Overview

You may be experiencing more worry and stress due to all the uncertainty of the coronavirus (COVID-19) outbreak and smoking might be something you do to help you cope.

We understand, although it’s important to know how smoking may affect your health and wellbeing.

You might think smoking helps stress, but it forces your heart to work much harder and stops your lungs from working properly.

You'll actually feel worse in the long term.

Your mental health

The coronavirus outbreak has changed daily life in Scotland and is having a real impact on how many of us are feeling.

It’s okay not to feel like yourself right now, though it’s important to look after your mental health too.

We have helpful information on mental health in our coronavirus pages.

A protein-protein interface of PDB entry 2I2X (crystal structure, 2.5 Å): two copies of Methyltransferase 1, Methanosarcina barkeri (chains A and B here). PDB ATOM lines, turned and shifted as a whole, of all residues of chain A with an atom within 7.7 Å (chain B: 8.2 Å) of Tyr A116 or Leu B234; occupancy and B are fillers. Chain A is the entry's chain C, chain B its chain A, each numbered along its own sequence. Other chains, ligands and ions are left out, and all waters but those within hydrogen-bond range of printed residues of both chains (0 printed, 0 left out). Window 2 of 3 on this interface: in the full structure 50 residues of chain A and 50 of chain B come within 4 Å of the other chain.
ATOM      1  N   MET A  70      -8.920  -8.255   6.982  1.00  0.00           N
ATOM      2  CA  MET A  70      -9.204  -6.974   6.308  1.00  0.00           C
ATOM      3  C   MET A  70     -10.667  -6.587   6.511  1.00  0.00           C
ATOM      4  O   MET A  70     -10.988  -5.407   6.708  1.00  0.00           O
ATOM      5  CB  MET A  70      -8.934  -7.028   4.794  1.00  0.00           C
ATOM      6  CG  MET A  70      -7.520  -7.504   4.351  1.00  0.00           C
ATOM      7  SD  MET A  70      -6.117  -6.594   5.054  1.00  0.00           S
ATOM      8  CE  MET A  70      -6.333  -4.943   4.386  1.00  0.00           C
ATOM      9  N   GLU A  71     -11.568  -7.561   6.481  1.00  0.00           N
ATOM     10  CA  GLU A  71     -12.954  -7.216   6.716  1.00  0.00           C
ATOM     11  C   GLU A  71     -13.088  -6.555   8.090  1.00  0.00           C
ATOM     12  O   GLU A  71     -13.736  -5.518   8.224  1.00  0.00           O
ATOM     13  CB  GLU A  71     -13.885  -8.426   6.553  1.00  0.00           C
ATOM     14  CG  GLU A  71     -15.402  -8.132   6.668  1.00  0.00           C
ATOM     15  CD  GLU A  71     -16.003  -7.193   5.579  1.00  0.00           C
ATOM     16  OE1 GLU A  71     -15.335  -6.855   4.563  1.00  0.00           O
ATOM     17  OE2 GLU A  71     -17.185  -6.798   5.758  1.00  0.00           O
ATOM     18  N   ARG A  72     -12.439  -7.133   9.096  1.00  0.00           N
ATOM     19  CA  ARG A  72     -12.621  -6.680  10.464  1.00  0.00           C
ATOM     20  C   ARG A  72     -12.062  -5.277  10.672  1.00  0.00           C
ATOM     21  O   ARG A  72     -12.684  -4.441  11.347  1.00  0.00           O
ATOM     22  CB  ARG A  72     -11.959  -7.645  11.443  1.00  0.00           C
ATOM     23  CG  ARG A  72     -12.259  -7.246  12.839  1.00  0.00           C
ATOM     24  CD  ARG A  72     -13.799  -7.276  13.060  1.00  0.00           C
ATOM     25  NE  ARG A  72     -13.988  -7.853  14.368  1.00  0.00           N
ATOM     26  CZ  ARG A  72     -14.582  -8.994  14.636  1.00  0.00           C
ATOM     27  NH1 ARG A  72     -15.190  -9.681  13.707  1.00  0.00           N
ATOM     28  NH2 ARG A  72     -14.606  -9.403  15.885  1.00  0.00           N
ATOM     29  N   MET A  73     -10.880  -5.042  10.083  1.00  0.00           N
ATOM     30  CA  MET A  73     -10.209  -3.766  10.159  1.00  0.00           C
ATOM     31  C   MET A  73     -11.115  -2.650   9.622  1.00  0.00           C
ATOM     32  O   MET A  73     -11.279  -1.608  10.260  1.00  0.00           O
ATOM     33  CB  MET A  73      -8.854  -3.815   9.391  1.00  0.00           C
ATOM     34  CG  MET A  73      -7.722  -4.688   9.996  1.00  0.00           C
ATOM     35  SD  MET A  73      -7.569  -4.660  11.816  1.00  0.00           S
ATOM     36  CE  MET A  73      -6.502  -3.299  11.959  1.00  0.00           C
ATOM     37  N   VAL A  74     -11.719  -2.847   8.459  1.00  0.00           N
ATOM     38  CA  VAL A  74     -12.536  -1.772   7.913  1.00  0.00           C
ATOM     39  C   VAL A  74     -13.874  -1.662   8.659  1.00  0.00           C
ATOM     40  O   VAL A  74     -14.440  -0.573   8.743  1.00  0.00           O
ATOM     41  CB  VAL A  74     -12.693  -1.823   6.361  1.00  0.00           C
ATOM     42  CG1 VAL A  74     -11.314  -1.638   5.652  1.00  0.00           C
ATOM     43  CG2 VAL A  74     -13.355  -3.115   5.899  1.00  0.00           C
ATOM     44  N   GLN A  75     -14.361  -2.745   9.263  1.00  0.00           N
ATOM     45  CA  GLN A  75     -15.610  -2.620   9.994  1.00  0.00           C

Why stop smoking now?

Stopping smoking at any time is one of the best things you can do for your health.

You’ll feel the benefits almost straight away and will be in a better position to deal with any illness which affects your breathing and lungs.

Conditions like diabetes, breathing or heart conditions, as well as your age or using drugs which weaken your immune system, can worsen a coronavirus infection.

We also know people who smoke are more likely to suffer health issues which may require more regular visits to a hospital.

People who smoke are more likely to get more serious symptoms if they catch coronavirus.

Smoking is known to cause or considerably worsen breathing problems, including asthma and Chronic Obstructive Pulmonary Disease (COPD). It can also harm your immune system and heart.

Avoid spreading infection

Smoking cigarettes, joints, pipes and shisha as well as using e-cigarettes means hand-to-mouth contact is more frequent. This increases the risk of spreading germs and infection, including coronavirus.